In this site, on proof 1 section there is a line where the expression is split into even and odd $n$, I don't understand how this was done, could someone explain it for me?

  • $\begingroup$ Write out the entire sum, then pretend each pair of terms is one term of another sum. $\endgroup$ – Element118 Nov 29 '15 at 1:40

What it did was that it changed this original sequence $$\sum_{m=0}^{\infty}a_m=a_0+a_1+a_2+...$$ into $$\sum_{n=0}^{\infty}(a_{2n}+a_{2n+1})=(a_0+a_1)+(a_2+a_3)+...$$ by showing two adjacent terms at the same time.

So $n=0$ in the new sequence would correspond to $m=0$ & $1$ in the old sequence, and $n=1$ corresponds to $m=2$ & $3$, and $n=2$ to $m=4$ & $5$, and so on.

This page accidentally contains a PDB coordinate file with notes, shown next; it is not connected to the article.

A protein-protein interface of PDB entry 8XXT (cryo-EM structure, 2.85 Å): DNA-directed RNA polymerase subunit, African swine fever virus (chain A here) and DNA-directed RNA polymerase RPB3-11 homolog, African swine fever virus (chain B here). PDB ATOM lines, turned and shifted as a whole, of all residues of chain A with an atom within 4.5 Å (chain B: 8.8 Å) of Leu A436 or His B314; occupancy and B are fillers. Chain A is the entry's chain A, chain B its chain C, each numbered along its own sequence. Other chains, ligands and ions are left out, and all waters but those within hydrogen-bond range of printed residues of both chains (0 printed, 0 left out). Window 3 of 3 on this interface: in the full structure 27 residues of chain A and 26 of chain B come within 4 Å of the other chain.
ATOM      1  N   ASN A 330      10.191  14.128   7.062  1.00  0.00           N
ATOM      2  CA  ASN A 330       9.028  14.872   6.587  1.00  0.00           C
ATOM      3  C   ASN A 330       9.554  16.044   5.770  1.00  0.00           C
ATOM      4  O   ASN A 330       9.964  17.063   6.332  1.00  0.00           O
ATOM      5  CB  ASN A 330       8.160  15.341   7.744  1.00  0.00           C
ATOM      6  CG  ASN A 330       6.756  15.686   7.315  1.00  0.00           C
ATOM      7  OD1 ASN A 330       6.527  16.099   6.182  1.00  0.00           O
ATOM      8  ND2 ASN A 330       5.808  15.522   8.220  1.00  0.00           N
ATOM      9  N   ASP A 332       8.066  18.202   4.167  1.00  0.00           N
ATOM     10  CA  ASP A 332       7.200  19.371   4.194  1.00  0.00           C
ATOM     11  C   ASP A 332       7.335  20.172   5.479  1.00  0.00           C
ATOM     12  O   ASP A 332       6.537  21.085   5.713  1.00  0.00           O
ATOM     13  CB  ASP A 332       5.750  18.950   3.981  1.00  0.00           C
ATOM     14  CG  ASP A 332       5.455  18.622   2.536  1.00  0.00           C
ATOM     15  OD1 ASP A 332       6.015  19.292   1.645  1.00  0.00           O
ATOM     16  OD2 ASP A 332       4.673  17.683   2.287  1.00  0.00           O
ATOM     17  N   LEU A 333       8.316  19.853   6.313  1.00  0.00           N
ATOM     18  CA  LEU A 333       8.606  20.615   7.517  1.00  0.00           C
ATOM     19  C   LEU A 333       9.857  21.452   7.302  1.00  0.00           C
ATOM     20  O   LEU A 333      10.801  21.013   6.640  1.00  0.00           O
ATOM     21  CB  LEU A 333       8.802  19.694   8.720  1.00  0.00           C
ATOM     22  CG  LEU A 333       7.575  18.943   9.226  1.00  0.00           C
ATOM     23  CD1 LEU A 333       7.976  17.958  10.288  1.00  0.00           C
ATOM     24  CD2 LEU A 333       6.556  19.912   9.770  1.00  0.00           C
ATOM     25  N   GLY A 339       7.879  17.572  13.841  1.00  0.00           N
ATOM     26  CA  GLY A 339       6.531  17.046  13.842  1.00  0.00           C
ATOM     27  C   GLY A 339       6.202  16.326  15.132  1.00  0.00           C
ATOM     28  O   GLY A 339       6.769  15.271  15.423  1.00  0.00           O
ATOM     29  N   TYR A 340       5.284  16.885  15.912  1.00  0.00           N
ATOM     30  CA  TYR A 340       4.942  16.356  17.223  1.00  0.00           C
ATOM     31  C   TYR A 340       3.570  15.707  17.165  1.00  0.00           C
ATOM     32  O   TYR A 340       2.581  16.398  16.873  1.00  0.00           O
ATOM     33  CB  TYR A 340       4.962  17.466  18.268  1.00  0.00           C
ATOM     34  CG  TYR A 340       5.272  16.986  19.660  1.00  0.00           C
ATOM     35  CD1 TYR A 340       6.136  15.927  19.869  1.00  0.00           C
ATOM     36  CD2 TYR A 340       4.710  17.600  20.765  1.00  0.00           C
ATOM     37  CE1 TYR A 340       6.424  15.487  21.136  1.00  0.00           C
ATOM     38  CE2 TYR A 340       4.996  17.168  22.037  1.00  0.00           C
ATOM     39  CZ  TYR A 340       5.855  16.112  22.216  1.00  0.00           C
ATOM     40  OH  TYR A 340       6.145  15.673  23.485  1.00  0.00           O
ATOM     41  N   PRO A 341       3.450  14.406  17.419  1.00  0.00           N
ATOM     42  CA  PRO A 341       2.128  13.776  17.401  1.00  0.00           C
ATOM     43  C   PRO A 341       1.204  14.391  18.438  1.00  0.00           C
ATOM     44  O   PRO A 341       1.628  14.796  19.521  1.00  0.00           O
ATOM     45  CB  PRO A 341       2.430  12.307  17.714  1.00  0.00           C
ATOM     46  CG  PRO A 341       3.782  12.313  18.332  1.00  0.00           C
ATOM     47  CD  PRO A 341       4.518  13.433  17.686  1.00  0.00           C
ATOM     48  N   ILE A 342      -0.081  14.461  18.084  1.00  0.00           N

This way, $(-1)^m$ can be split into two cases - $m$ is even and $m$ is odd, and can be explicitly calculated.

  • $\begingroup$ Thank you. I didn't think it was so simple $\endgroup$ – João Nov 29 '15 at 13:59

Your Answer

By clicking “Post Your Answer”, you agree to our terms of service, privacy policy and cookie policy

Not the answer you're looking for? Browse other questions tagged or ask your own question.